It’s difficult for compulsive leaders to identify with feelings (their own or others’) and step outside their own perspective. One effective approach involves training and coaching that focuses on relating to people.

Other key steps can help leaders reduce their compulsive tendencies and reconsider their values:

  1. Assess what constitutes real self-worth. Is it what you can gain for yourself, or is there more value in making a lasting contribution by developing others?
  2. Get in touch with your emotions and become more self-aware to enhance your leadership impact on others and the world around you.
  3. Accept people and their traits. Learn to work on a more relational level, appreciating what they offer rather than fighting it.
  4. Embrace failure and learn from it. Failure can offer the best lessons for future success. It’s not nearly as fatal as you once believed. It’s normal.
  5. Step back and make note of the responses you see when you enact the previous steps. You are strengthening your workplace culture.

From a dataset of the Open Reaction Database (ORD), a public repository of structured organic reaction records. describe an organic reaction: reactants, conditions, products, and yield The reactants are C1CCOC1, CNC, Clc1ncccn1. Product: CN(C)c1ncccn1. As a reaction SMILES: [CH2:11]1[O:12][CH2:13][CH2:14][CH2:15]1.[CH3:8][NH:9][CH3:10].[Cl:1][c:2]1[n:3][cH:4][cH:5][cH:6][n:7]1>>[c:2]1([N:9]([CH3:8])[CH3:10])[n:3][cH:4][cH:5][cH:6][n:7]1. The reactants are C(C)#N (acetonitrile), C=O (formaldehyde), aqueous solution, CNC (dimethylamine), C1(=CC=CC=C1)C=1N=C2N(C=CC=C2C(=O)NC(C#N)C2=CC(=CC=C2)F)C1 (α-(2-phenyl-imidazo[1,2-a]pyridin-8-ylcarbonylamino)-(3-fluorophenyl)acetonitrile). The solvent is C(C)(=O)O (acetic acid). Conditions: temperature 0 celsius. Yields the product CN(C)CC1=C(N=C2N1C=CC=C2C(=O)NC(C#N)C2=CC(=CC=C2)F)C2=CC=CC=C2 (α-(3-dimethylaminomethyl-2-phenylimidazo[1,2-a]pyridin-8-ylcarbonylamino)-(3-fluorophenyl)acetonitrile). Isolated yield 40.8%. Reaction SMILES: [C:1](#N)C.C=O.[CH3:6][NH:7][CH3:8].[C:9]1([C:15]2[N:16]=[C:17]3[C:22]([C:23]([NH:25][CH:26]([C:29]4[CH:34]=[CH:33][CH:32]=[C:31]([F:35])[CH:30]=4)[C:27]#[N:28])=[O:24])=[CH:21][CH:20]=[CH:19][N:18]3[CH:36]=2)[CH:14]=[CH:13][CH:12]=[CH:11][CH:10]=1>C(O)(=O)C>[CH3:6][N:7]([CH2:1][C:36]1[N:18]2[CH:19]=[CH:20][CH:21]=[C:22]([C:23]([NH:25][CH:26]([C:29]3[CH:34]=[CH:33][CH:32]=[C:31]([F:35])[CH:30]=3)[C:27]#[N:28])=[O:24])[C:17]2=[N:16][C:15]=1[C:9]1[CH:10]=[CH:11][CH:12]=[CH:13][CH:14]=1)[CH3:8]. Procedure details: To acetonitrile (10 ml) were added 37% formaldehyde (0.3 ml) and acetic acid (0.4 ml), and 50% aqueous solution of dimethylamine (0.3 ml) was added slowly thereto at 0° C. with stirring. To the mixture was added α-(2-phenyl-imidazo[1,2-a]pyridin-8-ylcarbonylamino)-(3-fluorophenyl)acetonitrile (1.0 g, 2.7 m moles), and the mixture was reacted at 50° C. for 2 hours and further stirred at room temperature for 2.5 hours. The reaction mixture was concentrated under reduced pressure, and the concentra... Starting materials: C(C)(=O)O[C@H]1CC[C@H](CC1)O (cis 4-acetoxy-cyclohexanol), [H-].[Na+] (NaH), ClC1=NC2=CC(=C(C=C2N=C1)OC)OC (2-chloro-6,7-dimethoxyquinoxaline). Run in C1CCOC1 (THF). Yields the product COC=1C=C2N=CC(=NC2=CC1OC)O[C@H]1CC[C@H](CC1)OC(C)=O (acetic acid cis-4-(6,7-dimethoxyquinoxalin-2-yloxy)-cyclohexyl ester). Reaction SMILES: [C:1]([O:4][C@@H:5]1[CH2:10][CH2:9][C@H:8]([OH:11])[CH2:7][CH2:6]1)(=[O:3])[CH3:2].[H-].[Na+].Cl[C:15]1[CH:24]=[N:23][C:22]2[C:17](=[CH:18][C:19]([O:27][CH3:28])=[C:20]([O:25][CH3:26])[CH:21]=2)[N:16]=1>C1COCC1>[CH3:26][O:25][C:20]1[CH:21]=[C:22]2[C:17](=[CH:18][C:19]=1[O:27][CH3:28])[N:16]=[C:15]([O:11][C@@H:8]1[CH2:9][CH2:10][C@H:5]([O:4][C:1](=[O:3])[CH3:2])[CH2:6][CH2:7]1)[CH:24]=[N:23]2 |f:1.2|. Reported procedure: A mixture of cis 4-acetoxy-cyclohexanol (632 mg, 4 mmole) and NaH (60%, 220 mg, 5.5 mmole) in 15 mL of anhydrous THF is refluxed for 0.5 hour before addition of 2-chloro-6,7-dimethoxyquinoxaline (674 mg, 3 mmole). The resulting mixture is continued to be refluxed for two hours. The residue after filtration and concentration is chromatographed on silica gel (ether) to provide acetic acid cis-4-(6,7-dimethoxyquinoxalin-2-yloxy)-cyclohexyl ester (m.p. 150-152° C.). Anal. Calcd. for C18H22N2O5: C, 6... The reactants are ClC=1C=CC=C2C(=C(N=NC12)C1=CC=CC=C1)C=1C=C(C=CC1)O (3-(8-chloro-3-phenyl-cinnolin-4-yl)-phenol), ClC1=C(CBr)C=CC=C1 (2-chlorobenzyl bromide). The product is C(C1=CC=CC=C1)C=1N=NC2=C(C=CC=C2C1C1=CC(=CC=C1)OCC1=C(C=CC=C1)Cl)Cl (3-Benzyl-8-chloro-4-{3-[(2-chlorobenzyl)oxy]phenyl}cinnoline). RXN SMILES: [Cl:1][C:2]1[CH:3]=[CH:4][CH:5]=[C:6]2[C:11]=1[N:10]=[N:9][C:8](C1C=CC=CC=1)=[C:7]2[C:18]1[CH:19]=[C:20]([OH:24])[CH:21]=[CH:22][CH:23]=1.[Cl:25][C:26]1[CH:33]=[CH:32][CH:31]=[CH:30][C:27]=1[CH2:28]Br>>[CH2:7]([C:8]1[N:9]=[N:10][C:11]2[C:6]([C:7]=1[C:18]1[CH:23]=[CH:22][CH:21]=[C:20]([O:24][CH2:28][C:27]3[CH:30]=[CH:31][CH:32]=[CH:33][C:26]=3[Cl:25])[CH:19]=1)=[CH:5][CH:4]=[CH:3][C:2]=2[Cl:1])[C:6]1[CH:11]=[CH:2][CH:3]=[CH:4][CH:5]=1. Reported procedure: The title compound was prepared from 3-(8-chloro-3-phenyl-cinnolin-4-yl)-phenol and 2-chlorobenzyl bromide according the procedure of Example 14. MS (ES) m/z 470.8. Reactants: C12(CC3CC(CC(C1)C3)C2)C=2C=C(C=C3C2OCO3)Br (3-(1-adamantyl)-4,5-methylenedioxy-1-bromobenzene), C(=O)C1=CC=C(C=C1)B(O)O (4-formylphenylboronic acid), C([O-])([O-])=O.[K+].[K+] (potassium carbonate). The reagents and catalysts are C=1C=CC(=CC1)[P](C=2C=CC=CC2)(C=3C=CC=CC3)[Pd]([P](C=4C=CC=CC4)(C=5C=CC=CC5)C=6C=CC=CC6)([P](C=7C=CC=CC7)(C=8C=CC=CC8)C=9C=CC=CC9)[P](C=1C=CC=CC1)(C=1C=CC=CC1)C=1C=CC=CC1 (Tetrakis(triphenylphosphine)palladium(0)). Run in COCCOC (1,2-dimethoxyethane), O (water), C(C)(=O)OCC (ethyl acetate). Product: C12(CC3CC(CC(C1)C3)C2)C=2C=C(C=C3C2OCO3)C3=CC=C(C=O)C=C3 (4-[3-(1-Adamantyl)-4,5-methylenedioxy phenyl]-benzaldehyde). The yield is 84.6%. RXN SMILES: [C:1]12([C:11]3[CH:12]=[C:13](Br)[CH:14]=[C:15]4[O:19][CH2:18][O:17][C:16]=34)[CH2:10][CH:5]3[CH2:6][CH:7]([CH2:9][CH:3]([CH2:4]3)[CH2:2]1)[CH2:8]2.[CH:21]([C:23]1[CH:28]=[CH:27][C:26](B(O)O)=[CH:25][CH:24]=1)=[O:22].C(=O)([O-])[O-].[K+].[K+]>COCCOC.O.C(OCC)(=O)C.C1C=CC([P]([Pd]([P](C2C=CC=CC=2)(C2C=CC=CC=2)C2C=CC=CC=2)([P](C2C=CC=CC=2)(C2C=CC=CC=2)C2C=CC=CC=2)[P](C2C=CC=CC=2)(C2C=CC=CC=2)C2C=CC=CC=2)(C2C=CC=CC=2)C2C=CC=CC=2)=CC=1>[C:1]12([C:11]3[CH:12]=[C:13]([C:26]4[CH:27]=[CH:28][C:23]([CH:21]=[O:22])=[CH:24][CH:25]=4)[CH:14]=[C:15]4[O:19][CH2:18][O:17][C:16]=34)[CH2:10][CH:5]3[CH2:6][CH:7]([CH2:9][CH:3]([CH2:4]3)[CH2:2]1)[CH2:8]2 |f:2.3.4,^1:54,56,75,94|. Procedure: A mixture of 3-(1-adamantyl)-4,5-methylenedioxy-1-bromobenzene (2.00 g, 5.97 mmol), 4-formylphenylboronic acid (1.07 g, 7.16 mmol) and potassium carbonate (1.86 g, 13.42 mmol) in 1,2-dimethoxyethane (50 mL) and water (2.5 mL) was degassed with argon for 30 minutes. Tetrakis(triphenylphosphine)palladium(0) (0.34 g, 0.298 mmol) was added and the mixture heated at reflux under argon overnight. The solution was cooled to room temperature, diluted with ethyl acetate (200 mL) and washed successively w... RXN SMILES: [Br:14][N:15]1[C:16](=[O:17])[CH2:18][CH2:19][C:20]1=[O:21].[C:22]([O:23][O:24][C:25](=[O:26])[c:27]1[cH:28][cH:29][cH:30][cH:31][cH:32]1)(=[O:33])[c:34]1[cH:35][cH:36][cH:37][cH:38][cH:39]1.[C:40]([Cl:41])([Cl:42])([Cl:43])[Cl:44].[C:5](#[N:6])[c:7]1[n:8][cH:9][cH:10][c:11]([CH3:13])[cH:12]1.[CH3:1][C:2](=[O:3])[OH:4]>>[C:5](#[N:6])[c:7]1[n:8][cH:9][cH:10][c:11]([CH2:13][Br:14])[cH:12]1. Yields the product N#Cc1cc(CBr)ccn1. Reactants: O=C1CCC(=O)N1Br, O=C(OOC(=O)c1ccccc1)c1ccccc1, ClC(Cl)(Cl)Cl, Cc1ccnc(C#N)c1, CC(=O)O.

Working for a Compulsive Leader

Compulsiveness is a tough trait to manage. Staff can start by recognizing the compulsive personality’s fundamental traits.

Addressing a compulsive leader’s needs requires people to give their best.  Accountability is critical.

Delivering needed information succinctly is important. Compulsive leaders should not be pressed for a personal relationship. Leaders will respond to respect and appreciation, that doesn’t veer into sycophancy or manipulation.

As leaders work past their compulsive tendencies, tensions will ease and spirits will lift. Giving leaders positive feedback and thanks will enhance the transition even further.